Author: Lawson Murray
Published by: Scripture Union Canada, 2013

In the Jump Into the Word blog, Lawson Murray asks how the digital age will influence Bible engagement.

He makes a list of possible effects:

  • "the Bible will be read in multiple formats in an ever emerging variety of forms on a growing range of devices
  • availability and access to different Bible versions and translations will continue to increase
  • greater access to audio Bibles and podcasts may help us become better “hearers” of the Word
  • sharing thoughts and insights about the Bible may increase due to social networks like facebook and Linkedin
  • interactive software programs/systems, hypertext, blogs, posts and webinars uniquely facilitate biblical study and reflection
  • sharing favourite or meaningful verses will increase due to texting and tweeting
  • the individual’s opportunity and capacity to understand and interpret the Scriptures will increase
  • missions could prosper because nations closed to the Gospel will find it more difficult to restrict the availability of biblical texts
  • the Scriptures are readily available in any language or translation to anyone on earth with a smart phone
  • Scripture memorization may decline because Google, Bible Gateway, You Version and such make it easy to look up a passage or text
  • people will become significantly less likely to buy printed copies of the Bible
  • reading Scripture within a contemplative framework may decline
  • sequential reading will decline due to the fact that reading on the web develops inclinations to skip around, dip and dabble, browse or scan information
  • tendencies to read the Bible in short fast bursts will increase
  • concentration and meditation on the Scriptures will suffer because of what Cory Doctorow has called “an ecosystem of interruption technologies” (animations, hyperlinks, live feeds, pop-ups and so on)
  • qualitative depth of reading will be sacrificed for reading geared to a quantitative scope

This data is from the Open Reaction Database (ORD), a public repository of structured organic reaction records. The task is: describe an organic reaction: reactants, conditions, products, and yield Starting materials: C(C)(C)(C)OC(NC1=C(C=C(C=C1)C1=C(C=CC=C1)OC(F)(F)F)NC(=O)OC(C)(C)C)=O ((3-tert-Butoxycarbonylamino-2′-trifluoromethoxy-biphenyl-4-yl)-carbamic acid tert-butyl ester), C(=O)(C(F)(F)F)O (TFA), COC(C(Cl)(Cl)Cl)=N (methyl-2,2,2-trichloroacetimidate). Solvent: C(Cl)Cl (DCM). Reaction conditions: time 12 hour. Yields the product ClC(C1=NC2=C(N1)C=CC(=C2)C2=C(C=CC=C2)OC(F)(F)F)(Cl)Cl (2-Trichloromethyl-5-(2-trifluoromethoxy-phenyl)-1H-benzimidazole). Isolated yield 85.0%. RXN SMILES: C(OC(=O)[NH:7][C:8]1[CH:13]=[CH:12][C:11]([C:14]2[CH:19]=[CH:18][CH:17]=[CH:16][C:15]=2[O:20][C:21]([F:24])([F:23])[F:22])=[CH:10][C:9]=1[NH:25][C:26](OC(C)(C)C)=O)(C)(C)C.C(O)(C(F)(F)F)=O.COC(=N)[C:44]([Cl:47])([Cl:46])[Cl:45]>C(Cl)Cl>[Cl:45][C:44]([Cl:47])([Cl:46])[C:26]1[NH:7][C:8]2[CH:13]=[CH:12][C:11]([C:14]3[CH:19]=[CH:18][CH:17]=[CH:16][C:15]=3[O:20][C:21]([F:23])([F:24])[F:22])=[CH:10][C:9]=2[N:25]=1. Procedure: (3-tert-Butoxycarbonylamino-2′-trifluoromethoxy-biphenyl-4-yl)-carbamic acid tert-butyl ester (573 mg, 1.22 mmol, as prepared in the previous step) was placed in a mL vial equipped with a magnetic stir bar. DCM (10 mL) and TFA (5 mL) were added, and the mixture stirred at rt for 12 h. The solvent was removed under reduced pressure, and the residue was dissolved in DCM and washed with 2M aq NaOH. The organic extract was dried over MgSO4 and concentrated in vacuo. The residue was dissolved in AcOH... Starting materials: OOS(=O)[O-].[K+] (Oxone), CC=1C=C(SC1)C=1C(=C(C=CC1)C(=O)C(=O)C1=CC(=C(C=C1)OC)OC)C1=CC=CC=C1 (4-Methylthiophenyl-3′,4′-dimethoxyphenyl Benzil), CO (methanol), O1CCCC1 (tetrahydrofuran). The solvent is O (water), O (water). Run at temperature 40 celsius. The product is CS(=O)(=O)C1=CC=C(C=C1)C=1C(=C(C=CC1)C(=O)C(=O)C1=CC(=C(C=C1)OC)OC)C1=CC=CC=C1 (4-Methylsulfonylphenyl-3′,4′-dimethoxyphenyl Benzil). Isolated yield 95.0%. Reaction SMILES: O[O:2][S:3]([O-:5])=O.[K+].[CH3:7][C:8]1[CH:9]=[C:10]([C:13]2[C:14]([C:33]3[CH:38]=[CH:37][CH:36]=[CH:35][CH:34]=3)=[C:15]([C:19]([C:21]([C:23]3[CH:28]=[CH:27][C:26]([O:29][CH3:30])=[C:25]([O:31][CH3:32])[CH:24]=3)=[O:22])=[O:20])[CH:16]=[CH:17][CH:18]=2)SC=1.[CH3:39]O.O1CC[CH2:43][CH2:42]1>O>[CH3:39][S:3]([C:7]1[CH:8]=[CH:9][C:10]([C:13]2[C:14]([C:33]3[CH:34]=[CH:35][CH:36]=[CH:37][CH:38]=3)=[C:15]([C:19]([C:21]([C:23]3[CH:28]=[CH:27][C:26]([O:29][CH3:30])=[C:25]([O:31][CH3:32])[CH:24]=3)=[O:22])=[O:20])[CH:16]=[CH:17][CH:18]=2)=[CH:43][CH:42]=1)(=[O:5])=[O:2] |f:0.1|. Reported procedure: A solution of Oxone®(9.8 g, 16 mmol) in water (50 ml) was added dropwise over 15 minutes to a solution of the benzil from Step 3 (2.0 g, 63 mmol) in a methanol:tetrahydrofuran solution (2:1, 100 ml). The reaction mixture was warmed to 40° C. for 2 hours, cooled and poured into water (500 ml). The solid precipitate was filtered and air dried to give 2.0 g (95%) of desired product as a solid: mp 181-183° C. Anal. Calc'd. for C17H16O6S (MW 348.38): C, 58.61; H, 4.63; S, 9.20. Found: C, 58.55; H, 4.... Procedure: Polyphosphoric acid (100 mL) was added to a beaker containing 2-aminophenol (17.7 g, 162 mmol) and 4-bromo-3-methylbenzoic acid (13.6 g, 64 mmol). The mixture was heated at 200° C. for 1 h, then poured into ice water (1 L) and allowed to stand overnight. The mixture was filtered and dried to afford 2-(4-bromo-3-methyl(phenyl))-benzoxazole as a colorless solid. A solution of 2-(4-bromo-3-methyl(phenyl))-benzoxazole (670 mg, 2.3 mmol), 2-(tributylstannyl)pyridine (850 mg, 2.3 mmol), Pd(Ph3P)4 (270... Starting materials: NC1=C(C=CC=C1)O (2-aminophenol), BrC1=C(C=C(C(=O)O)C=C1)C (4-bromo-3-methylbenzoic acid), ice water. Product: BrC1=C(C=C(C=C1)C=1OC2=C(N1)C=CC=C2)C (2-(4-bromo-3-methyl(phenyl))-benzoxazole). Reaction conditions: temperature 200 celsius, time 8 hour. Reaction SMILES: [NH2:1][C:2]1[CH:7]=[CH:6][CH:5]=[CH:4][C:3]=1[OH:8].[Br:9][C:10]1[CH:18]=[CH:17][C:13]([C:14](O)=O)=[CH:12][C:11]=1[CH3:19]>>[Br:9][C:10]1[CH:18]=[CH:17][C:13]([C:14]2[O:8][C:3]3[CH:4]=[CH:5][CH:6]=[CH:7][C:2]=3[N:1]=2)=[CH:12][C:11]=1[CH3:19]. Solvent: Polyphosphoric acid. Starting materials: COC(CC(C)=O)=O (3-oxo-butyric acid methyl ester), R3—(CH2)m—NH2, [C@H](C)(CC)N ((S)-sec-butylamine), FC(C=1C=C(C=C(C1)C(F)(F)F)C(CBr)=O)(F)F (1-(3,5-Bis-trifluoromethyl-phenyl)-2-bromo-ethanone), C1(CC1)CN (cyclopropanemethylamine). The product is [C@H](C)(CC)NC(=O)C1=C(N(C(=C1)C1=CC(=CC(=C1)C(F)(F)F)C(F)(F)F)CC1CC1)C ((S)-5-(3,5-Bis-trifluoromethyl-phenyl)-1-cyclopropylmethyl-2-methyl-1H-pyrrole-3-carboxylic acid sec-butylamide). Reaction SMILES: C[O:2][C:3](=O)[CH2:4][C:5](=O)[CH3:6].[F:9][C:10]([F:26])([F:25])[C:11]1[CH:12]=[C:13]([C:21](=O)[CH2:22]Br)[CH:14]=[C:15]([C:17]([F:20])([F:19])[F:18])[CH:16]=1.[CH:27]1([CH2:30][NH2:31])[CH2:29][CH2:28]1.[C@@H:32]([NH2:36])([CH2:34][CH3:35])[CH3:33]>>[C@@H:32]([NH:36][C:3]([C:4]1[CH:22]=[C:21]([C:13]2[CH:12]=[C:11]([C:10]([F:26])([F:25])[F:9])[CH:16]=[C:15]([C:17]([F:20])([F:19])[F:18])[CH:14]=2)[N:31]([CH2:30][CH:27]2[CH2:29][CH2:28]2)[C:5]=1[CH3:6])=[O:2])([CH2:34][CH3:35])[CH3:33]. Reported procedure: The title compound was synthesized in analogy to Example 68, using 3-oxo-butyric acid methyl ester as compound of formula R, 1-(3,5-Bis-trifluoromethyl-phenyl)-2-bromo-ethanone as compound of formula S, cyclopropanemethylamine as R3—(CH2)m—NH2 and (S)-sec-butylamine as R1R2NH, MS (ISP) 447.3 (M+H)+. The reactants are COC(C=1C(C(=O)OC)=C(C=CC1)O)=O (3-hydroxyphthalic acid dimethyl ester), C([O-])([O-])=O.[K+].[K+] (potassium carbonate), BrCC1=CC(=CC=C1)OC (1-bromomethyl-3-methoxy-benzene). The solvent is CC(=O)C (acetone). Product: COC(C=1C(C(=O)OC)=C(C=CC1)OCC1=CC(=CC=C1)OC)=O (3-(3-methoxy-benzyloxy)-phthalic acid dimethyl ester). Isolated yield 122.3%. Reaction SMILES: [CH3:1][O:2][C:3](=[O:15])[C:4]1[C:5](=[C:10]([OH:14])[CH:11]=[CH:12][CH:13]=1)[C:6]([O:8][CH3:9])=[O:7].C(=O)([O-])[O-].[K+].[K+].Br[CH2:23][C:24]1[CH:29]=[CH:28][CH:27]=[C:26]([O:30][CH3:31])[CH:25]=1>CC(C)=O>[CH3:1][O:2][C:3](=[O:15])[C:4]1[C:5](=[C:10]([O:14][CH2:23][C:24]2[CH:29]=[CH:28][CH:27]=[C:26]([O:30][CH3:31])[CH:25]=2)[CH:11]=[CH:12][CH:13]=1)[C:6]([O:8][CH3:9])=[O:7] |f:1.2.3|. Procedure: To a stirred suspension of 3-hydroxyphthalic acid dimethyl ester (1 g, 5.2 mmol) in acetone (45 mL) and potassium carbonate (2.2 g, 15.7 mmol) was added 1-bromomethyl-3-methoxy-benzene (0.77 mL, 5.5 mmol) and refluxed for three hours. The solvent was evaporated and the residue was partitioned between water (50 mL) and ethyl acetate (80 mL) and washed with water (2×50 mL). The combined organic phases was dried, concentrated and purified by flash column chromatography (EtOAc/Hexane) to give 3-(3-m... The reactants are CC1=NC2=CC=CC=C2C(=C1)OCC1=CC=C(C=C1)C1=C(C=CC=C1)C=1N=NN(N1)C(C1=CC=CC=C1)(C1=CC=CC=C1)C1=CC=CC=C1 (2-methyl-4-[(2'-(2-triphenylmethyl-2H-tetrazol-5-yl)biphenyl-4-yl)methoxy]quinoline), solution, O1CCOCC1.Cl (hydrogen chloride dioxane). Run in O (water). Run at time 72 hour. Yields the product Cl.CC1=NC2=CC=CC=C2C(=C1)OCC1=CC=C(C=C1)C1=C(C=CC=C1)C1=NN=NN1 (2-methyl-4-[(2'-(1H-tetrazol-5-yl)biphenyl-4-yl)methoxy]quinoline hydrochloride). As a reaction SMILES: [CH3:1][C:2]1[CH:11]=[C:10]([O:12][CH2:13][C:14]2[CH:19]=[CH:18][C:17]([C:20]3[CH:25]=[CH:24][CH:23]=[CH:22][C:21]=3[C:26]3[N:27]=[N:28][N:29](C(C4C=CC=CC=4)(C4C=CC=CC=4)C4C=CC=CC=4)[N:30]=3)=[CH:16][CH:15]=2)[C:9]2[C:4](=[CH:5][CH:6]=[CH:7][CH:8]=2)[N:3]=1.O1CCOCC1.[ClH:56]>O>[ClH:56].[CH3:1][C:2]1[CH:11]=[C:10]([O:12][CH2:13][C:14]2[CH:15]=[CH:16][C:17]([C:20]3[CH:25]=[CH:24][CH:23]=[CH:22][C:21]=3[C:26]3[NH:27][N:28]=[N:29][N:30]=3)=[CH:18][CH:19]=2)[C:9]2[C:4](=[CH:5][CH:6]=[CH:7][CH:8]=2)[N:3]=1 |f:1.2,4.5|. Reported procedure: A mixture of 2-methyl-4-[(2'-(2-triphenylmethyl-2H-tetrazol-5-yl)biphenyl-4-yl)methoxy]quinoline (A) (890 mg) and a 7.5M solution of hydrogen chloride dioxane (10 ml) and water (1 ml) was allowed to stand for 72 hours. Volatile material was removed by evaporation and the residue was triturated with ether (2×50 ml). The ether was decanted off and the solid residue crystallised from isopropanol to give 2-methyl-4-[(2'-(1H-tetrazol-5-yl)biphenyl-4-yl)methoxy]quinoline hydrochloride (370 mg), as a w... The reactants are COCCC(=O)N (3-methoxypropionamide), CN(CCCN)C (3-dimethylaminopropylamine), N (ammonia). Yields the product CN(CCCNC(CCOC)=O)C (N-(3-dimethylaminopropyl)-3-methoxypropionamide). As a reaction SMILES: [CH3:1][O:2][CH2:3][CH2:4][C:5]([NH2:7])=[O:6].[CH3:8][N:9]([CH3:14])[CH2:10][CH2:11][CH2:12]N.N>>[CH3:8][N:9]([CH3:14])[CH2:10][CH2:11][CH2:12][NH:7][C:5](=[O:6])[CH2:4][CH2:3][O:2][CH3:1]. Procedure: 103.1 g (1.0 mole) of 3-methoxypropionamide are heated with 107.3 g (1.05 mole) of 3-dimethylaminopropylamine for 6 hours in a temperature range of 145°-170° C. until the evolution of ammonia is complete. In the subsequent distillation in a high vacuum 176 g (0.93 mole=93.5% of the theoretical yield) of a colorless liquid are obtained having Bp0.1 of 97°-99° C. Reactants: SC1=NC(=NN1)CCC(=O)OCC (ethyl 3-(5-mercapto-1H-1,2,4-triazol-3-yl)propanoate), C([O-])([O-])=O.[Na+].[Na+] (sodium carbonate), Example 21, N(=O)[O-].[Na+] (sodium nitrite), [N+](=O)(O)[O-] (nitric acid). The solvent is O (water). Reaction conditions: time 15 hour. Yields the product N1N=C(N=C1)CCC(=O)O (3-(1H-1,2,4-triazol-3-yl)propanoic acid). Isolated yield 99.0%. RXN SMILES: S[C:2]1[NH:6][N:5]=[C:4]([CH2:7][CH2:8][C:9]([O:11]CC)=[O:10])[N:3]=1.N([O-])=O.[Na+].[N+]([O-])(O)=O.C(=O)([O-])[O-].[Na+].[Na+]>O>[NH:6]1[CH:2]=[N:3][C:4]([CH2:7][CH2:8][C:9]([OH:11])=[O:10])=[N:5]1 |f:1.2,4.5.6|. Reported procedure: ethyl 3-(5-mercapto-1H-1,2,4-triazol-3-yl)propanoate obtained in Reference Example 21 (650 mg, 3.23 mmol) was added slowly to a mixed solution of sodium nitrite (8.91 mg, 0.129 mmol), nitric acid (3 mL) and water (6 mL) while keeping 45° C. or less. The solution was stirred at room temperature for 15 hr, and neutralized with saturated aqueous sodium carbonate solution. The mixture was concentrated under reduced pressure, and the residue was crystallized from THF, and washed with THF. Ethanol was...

• e-books may augment a predisposition to uncouple content from form which may lead to tendencies to view the Scriptures as something detached from their incarnational form – the textual equivalent of Cartesian dualism
  • the role of the local church in the transmission and interpretation of the Scriptures will decline"

What do you think? Read the full article over at the Jump Into The Word blog and leave your comments.  [more...]

Published by: Davar Partners International (2013)

This video from Zambia shows how a digital audio player, the solar-powered Audibible from Davar Partners International, can be used to facilitate Scripture engagement in group settings.

Here are some of the points made by the group leader:

  • Hearing God's Word is more important that just being told about it.
  • The audio player gives access to the Bible to those who cannot read.
  • In the local language, listeners get the message straight and it doesn't need interpretation.
  • Listeners have the opportunity to ask questions, as the group hears from each individual about what they found in the Bible story. It's an open forum, with a 'chairman' to make sure everyone gets the opportunity to share.
  [more...]
DVD with 209 illustrations
Author: Graham Kennedy, Bible illustrator
Published by: Foundation Matters (2013), available from NTM

Created by Bible illustrator Graham Kennedy of Foundation Matters, these new Bible pictures have been chosen to illustrate and complement the stories that are included in New Tribes Mission's Firm Foundations Bible study curriculum. The 209 illustrations cover Bible stories from the Creation in Genesis through the Acts of the Apostles.